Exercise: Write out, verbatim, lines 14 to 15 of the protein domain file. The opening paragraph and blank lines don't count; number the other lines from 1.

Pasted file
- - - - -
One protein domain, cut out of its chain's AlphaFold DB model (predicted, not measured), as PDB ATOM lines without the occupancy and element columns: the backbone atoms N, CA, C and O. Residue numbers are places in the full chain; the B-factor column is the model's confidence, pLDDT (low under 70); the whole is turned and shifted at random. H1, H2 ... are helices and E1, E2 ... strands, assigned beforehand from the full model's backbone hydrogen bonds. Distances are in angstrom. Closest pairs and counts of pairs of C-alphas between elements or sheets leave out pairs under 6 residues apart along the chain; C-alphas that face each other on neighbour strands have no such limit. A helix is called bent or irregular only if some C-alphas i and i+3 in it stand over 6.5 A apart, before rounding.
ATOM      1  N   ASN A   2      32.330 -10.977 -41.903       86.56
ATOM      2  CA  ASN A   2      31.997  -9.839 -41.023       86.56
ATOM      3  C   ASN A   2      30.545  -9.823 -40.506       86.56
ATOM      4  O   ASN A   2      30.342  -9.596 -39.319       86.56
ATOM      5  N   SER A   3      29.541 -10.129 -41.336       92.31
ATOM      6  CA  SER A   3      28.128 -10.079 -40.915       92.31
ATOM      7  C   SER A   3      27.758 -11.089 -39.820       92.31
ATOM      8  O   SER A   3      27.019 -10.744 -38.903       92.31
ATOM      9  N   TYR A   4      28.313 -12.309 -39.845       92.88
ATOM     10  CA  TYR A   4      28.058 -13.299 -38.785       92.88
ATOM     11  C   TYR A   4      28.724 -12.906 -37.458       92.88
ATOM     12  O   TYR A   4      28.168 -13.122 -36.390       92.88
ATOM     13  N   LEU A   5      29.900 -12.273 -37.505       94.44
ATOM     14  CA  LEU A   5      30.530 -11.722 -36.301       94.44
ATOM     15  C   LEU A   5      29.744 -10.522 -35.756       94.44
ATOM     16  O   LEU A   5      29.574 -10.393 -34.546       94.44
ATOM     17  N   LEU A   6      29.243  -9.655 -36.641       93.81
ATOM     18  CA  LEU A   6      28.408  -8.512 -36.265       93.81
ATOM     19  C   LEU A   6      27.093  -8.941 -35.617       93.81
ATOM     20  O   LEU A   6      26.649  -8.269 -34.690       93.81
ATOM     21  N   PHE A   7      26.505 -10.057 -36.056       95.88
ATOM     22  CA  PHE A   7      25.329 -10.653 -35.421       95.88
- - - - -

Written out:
ATOM     14  CA  LEU A   5      30.530 -11.722 -36.301       94.44
ATOM     15  C   LEU A   5      29.744 -10.522 -35.756       94.44